Wilson is a bandleader dedicated to the infinite possibilities of jazz. Hear a 2006 session.
Assisted by members of the Jazz at Lincoln Center Orchestra and Vince Giordano’s Nighthawks, the trumpeter and bandleader offers a celebratory double helping of the early pioneers — and adds an “Auld Lang Syne” for good measure.
The late jazz multi-instrumentalist, a bluesy experimentalist, was known for his soulful, internationally flavored music. He died Monday at 93. For one struggling photographer, he was also close counsel for more than a decade.
The hot and historic band from New Orleans brings us a tuba-wielding Santa and some original holiday cheer and praise — what its members call a Cajun Christmas from the French Quarter. The goal here is simple: to bring you joy.
The Big Phat Band makes its Monterey Jazz Festival debut with “Rhapsody in Blue” and “Hunting Wabbits,” inspired by Carl Stalling’s 1940s scores for Warner Brothers cartoons. The music tumbles all over itself.
American Routes host Nick Spitzer calls in to chat with NPR’s David Greene about a few noteworthy Christmas contributions from some of jazz music’s most revered and beloved artists.
In a year where pop culture looked back at the 1960s, it makes sense that jazz critics lauded the 80-year-old Shorter, who made his first recording in 1959. His latest album displays him as enigmatic as ever — and as committed to finding new sounds.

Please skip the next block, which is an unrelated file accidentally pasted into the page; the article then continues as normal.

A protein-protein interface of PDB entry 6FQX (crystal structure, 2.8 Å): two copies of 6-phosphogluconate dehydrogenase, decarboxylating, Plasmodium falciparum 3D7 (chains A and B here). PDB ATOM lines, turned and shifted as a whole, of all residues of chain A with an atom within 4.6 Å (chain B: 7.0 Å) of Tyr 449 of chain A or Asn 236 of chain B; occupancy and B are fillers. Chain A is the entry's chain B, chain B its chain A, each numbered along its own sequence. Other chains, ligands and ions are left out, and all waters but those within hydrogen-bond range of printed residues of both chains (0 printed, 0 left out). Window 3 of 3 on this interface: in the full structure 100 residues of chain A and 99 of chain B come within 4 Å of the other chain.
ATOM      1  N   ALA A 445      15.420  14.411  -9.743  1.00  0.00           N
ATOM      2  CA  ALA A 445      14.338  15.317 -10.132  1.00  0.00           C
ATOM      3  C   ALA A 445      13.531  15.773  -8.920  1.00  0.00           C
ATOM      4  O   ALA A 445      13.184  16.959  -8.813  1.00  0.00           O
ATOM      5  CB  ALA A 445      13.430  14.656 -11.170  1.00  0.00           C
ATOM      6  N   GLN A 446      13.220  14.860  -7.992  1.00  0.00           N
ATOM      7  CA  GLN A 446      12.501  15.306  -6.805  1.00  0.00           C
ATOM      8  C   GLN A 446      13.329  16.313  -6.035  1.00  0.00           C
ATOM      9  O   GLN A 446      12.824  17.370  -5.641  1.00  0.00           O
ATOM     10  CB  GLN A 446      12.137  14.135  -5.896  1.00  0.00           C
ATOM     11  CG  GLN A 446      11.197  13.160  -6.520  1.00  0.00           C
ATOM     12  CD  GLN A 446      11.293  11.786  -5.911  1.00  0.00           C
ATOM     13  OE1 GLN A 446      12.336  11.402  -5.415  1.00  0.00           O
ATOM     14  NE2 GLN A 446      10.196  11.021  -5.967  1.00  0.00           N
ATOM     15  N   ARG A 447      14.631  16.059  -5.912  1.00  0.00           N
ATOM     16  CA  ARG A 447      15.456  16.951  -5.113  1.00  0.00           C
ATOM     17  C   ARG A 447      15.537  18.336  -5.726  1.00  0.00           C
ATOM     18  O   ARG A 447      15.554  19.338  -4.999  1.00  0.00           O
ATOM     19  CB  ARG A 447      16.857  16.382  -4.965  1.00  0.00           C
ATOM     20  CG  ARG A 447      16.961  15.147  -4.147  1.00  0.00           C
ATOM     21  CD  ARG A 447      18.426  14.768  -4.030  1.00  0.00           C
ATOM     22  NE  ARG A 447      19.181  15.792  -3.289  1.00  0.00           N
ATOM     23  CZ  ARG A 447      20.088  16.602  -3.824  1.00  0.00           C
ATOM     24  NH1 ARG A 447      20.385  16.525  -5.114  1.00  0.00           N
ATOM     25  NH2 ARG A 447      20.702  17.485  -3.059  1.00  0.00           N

We asked 136 jazz journalists to pick their favorite albums that came out this year. Out of over 700 nominees, here are their collective top 50 picks, along with top finishers in the Latin jazz, vocal, debut and reissue categories.
You could look at Michele Rosewoman’s New Yor-uba band as reuniting cousins who’ve drifted apart: jazz, and folkloric Cuban music with its own family ties to the slave coast of West Africa.
Cline expertly shifts from one genre to another, with an emphasis on melodic improv and minimalism. Hear the guitarist and composer perform songs from 2009’s Coward in this archived session from the same year.